great contribution to an under-
—it's scrubbable. Simply clean up
standing of the Middle East's
with water.
anomalies and to the obligation to
See Yellow Pages 1051-1052 strive for an end to the struggles
which are certain to be recurring
for dealer nearest you.
unless Israel's enemies learn the
futility of the conflicts.

ber of students participating in
courses on American subjects has
increased by 100 per cent and today
totals 300.
Chairman of the department is
Prof. Jehoshua Arieli, James G.
McDonald associate professor of
modern history, named after the
first U.S. ambassador to Israel.
Prof. Arieli recently has returned
to the Hebrew University after a
five-month stay as fellow of the
Warren Center for Study of
American History at Harvard Uni-
versity.
"One has to study American his-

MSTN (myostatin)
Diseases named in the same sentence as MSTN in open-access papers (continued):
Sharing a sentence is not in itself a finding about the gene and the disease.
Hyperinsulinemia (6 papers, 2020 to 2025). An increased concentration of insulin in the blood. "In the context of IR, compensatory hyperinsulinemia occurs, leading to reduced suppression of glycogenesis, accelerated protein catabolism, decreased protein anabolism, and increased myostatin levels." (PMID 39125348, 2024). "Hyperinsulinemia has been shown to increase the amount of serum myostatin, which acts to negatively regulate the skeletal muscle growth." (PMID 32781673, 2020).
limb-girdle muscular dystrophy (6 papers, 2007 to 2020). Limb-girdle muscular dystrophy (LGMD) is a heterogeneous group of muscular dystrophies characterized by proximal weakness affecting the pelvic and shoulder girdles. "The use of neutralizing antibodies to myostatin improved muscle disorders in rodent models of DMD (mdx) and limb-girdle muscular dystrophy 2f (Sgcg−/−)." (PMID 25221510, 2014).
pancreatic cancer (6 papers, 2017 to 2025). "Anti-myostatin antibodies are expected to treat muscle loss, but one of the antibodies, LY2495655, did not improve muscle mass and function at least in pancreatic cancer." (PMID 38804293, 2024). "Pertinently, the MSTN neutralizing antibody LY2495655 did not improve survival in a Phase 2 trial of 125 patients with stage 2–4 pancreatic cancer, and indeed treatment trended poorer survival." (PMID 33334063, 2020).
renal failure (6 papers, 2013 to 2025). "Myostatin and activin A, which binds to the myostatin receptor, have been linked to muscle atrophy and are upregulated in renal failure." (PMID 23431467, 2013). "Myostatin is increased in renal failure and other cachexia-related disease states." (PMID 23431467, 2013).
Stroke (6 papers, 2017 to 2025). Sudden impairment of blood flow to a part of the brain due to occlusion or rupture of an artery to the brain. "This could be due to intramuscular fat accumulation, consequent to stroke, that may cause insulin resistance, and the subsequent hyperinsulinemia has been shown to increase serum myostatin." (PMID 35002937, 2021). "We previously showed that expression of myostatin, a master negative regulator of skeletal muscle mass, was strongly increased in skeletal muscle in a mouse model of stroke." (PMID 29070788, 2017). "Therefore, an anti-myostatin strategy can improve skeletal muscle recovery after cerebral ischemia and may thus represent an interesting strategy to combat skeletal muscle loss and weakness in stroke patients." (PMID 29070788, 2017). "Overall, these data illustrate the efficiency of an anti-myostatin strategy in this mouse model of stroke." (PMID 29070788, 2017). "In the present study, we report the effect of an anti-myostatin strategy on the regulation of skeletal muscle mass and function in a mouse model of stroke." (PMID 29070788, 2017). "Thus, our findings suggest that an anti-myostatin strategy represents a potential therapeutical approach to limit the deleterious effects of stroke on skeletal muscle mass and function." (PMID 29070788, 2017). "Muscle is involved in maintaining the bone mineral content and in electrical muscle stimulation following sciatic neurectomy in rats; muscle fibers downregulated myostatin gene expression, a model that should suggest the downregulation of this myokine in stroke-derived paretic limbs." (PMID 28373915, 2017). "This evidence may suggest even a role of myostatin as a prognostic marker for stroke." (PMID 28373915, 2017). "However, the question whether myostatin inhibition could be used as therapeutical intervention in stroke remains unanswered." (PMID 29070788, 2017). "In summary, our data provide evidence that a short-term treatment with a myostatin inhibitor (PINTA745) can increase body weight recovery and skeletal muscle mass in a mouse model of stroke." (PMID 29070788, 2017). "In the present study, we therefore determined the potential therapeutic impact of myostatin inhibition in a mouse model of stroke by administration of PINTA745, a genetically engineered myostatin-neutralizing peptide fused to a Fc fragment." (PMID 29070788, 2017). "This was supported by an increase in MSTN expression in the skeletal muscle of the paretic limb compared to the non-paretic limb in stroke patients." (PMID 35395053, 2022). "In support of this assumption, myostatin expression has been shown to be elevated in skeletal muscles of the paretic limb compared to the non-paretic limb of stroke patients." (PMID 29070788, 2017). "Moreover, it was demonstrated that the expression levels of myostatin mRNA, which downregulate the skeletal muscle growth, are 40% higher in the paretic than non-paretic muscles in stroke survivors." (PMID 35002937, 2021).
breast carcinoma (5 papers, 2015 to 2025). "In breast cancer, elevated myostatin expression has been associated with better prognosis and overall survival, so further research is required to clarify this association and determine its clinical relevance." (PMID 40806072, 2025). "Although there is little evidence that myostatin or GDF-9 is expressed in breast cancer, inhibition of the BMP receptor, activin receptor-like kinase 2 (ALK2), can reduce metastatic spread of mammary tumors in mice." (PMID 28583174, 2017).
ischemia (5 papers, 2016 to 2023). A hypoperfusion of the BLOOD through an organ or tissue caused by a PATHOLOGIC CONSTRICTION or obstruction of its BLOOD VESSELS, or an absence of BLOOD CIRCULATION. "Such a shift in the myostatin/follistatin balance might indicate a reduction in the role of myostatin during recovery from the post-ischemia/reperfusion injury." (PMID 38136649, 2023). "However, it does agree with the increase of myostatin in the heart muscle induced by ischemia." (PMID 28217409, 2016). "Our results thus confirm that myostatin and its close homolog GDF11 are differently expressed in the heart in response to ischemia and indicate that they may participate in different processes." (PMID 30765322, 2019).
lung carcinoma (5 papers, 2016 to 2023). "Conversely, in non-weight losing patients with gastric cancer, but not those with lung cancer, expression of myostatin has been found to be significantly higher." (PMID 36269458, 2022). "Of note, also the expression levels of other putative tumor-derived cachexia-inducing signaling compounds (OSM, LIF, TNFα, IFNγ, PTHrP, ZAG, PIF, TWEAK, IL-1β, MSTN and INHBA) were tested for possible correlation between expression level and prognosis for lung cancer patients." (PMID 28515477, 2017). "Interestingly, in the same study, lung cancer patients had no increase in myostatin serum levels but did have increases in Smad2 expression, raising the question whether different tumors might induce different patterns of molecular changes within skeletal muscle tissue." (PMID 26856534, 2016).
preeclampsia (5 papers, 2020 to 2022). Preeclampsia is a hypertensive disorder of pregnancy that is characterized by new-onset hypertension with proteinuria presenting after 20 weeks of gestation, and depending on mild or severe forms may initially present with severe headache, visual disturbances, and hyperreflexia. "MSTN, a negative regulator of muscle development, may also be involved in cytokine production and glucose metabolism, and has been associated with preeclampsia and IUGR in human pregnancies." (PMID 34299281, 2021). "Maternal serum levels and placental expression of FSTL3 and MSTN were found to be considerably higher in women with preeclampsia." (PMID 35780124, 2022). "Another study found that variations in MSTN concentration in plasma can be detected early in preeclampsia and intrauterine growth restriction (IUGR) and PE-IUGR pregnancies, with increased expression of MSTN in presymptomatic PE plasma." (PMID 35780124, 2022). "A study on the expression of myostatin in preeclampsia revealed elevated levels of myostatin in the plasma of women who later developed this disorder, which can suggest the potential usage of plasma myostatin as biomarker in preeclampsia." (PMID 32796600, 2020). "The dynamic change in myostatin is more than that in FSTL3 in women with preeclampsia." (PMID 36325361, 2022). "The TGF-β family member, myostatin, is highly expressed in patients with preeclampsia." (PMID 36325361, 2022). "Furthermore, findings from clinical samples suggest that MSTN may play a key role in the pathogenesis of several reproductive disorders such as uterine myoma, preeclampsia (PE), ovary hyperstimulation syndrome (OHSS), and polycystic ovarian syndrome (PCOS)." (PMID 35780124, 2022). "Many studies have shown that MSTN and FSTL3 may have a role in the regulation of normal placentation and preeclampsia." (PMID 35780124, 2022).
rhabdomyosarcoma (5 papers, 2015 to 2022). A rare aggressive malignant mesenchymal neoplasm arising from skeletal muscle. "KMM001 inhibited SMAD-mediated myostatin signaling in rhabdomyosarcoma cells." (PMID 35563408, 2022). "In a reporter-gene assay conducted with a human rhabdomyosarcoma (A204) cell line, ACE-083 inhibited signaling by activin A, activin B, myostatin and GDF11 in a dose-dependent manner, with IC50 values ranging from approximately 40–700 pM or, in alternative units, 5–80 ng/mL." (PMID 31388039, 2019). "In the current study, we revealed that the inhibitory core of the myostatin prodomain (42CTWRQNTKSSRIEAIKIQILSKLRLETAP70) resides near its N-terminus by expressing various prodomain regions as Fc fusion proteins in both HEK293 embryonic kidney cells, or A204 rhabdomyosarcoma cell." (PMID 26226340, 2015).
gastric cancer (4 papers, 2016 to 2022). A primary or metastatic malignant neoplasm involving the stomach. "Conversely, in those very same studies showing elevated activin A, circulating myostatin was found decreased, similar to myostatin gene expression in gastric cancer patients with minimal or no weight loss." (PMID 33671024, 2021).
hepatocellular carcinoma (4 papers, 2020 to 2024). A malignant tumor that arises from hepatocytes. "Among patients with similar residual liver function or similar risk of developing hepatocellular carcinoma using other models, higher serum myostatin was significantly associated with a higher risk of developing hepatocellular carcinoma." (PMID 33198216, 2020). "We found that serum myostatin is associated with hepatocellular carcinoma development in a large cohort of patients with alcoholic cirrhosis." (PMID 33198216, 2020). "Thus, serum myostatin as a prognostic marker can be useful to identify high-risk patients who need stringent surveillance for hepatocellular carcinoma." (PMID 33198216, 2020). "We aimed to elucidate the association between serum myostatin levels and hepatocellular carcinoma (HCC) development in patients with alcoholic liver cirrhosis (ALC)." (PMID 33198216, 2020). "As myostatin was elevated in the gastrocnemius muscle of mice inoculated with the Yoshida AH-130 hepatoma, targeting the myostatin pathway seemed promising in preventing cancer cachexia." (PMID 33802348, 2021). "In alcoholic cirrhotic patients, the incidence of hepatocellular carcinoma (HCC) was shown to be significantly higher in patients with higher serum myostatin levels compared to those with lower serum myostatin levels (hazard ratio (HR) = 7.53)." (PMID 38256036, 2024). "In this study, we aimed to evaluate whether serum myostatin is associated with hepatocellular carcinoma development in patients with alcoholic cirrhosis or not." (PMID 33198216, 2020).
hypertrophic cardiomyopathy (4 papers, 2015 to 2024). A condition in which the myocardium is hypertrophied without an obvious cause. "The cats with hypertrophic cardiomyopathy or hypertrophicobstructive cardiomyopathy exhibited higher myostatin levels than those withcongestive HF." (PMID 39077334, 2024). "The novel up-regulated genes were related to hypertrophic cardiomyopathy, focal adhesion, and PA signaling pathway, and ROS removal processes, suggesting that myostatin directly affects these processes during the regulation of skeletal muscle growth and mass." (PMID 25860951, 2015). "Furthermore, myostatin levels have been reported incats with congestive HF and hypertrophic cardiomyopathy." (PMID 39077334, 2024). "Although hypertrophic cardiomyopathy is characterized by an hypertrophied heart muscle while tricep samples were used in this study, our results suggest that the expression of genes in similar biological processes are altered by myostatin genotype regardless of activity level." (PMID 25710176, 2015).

tory in order to understand our
century in which the U.S. has had
such a powerful influence," Prof.
Arieli said in a comment on his
field of teaching. He added that
the department of American
studies, unlike those of other
humanistic studies, is necessarily
oriented to the contemporary
scene. According to Prof. Arieli,
the U.S. is in focus because, un-
like other Western countries, it has
reached cultural and political ma-
turity only in this century, and
the student body in Israel is in-
tensely aware of the U.S. as
prototypical of modern life and the
problems of modern society.
Turning to Jewish aspects, Prof.
Arieli said that the Israeli students
realize the decisive role which
America plays in the Diaspora
and the particular features of
the American - Jewish community

Blaustein of Baltimore has de-
cided to establish the Blaustein
Center for American Studies to
provide the necessary facilities.

MORIS HUPPERT

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THE DETROIT JEWISH NEWS

20—Friday, March 29, 1968